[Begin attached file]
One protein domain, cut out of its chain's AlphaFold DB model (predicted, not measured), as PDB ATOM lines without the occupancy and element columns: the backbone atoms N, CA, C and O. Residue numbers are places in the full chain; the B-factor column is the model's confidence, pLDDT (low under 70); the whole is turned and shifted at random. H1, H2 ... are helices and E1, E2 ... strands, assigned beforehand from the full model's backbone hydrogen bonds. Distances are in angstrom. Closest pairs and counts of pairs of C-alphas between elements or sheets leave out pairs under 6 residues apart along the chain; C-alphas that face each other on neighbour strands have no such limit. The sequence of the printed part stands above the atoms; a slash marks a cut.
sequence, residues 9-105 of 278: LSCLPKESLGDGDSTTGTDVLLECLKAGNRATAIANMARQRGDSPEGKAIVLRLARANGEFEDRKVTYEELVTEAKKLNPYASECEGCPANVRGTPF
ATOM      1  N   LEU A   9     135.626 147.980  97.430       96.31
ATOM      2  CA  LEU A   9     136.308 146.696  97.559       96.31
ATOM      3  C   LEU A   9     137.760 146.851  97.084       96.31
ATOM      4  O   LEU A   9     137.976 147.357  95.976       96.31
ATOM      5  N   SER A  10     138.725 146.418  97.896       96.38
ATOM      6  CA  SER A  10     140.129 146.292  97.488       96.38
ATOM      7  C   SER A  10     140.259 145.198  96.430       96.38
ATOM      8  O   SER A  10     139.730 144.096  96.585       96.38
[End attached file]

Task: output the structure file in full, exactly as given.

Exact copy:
One protein domain, cut out of its chain's AlphaFold DB model (predicted, not measured), as PDB ATOM lines without the occupancy and element columns: the backbone atoms N, CA, C and O. Residue numbers are places in the full chain; the B-factor column is the model's confidence, pLDDT (low under 70); the whole is turned and shifted at random. H1, H2 ... are helices and E1, E2 ... strands, assigned beforehand from the full model's backbone hydrogen bonds. Distances are in angstrom. Closest pairs and counts of pairs of C-alphas between elements or sheets leave out pairs under 6 residues apart along the chain; C-alphas that face each other on neighbour strands have no such limit. The sequence of the printed part stands above the atoms; a slash marks a cut.
sequence, residues 9-105 of 278: LSCLPKESLGDGDSTTGTDVLLECLKAGNRATAIANMARQRGDSPEGKAIVLRLARANGEFEDRKVTYEELVTEAKKLNPYASECEGCPANVRGTPF
ATOM      1  N   LEU A   9     135.626 147.980  97.430       96.31
ATOM      2  CA  LEU A   9     136.308 146.696  97.559       96.31
ATOM      3  C   LEU A   9     137.760 146.851  97.084       96.31
ATOM      4  O   LEU A   9     137.976 147.357  95.976       96.31
ATOM      5  N   SER A  10     138.725 146.418  97.896       96.38
ATOM      6  CA  SER A  10     140.129 146.292  97.488       96.38
ATOM      7  C   SER A  10     140.259 145.198  96.430       96.38
ATOM      8  O   SER A  10     139.730 144.096  96.585       96.38